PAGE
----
Overall, the conference was successful in renewing a discussion about intrinsic rights of humans to health, and how to best achieve equity in an era of equality. This conference would not have been possible without the hard work of the executive committee of 13 people featured below and generous sponsors including the Aesculapian Society, the Dean’s Fund, OMSA, CFMS, Queen’s Innovation Centre, Principal’s Office, Society of Graduate Studies, School of Kinesiology, Global Development Studies, Queen’s Human Rights Office, and the Office of the Vice-Provost.
“To boldly go where no (Doctor) has gone before”
Those as nerdy as I will recognize the title of this article as paraphrased from the introduction to the original Star Trek television series. That program, set in a technologically advanced future, was about a long journey of discovery. Perhaps the most peculiar aspect of that journey is that it had no particular destination. The voyagers were simply wandering aimlessly, hoping to run into something interesting. Consequently, they often found themselves woefully unprepared for the challenges they faced – an excellent means to provide dramatic tension to a fictional story, but a dubious strategy for real life.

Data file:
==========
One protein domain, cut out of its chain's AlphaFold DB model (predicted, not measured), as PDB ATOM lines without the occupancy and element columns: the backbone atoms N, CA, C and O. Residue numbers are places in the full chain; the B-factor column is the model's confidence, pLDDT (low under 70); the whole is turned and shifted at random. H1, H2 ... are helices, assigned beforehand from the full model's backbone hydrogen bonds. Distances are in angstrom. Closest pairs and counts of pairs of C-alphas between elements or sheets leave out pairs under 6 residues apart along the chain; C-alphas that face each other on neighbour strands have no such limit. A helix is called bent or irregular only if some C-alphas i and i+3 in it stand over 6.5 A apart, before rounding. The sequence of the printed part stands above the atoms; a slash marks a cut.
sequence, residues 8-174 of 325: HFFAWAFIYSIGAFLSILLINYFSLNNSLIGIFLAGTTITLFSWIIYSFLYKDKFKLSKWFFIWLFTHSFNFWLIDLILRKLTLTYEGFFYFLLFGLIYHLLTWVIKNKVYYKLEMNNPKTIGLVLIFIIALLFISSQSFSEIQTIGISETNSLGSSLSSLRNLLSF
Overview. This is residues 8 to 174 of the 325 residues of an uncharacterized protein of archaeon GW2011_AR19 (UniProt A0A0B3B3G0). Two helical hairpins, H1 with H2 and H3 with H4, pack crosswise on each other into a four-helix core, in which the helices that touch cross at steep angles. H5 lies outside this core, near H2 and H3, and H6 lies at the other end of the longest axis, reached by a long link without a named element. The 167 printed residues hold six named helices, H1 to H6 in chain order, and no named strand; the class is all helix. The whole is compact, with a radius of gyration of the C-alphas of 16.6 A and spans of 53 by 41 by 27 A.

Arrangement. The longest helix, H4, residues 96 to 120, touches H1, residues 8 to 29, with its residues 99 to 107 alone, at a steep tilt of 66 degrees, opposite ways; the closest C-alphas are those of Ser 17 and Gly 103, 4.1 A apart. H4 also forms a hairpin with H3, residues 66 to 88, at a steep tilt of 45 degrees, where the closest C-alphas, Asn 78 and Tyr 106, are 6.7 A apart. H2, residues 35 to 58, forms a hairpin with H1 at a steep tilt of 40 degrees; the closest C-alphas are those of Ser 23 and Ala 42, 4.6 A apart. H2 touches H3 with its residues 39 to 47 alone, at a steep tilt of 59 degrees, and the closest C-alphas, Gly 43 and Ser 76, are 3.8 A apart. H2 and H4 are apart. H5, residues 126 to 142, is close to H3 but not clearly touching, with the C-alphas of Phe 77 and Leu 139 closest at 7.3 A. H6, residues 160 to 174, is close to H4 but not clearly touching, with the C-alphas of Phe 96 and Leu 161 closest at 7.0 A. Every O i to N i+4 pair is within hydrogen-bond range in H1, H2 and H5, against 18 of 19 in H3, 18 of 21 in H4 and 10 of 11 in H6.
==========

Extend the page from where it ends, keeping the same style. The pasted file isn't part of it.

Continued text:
A medical school curriculum is basically a journey. For our students, it’s a journey that will take them into an unknown future. Like any real journey (and in contrast to the intrepid Star Trek crew), establishing a destination is the first, critical step. A long journey may consist of many stages and stops along the way that demand our immediate attention, but those stages are only meaningful if they move the traveler toward some ultimate goal. That goal, of course, is to become effective, fulfilled providers of medical care to members of our society.